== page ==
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Before he fat down, four of the most beautiful women of his feraglio presented water to him to wash his hands, and continued standing all the time of his dinner, together with fix of his principal ministers, and his carver.'
" When he went abroad, he was carried on the shoulders of the nobles, in a litter covered with a rich canopy, attended by a numerous retinue of courtiers, and wherever he passed, every person stopped, with their eyes shut, as if they feared to be dazzled with the fplendour of Majelty. When he alighted from the litter to walk es
foot, they spread carpets, that he might not touch the earth with his feet.
• The grandeur and magnificence of his palaces, houses of pleasure, woods, and gardens, were correspondent to this majesty. The palace of his usual residence was a vast edifice of stone and lime, which had twenty doors to the public square and streets; three great courts, in one of which was a beautiful fountain, several halls, and more than one hundred chambers. Some of the apartments had walls of marble and other valuable kinds of Itone. The beams were of cedar, cypress, and other excellent woods, well finished and carved. Among the halls, one was fo large, that, according to the testimony of an eye-witness of veracity, it could contain three thousand people. Beside this palace he had others both within and without the capital. In Mexico, beside the seraglio for his wives, there was lodging for all his ministers and counsellors, and all the officers of his household and court, and also accommodation for foreign lords who arrived there, and particularly for the two allied kings.'
From this extract, though it is only a small part of the Author's account of the Mexican monarch's magnificence, our Readers may form fome idea of the grandeur of Montezuma's court, and consequently, of the wealth of the kingdom, at the time of the Spanish invasion.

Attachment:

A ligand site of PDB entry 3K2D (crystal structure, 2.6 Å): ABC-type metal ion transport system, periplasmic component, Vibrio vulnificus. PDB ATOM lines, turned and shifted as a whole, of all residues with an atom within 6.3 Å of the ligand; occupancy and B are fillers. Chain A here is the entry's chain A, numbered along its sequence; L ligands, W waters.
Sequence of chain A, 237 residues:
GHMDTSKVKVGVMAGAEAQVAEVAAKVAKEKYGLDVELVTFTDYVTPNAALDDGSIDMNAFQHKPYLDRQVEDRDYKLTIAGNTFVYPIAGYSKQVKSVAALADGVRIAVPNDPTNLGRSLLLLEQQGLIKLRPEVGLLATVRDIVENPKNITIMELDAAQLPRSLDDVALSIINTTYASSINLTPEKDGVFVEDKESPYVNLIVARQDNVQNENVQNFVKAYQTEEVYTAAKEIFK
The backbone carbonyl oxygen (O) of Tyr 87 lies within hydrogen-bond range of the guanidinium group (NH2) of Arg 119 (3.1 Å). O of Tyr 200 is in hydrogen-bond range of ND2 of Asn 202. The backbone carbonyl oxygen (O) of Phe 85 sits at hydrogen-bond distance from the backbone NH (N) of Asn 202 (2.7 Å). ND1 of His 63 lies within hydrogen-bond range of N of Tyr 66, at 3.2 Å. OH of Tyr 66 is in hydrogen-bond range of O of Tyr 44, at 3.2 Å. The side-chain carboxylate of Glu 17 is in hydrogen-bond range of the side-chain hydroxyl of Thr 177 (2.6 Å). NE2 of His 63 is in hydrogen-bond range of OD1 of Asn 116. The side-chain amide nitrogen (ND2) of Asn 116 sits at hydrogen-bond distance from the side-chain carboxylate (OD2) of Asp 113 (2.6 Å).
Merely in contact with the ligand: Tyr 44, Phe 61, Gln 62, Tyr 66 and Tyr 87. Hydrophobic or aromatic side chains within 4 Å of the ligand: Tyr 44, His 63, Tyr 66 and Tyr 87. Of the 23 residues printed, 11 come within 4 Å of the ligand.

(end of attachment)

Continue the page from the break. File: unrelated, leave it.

In the sixth book, the Abbé Clavigero gives an account of the religious system of the Mexicans. Their idols, priests, sacrifices, austerities, &c. are separately treated, The Temples were grand and coftly, but their abominable rites, especially the facrificing their prisoners of war, and other acts of cruelty, are too shocking to be related.
The seventh book chiefly treats of the manners of the people. Their mode of education is particularly described, and an account is given of their public seminaries of learning. The best information we can afford our Readers of this people, their morality, and their method of educating their children, is by transcribing the following exhortation of a Mexican to his son.
• My son, who are come into the light from the womb of thy mother, like a chicken from the egg, and like it art preparing to fly through the world, we know not how long Heaven will grant to us the enjoyment of that precious gem which we possess in thee; but however short the period, endeavour to live exactly, praying God continually to afiit thee. He created thee: thou art his property. He is thy father, and loves thee ftill more than I do; repole in him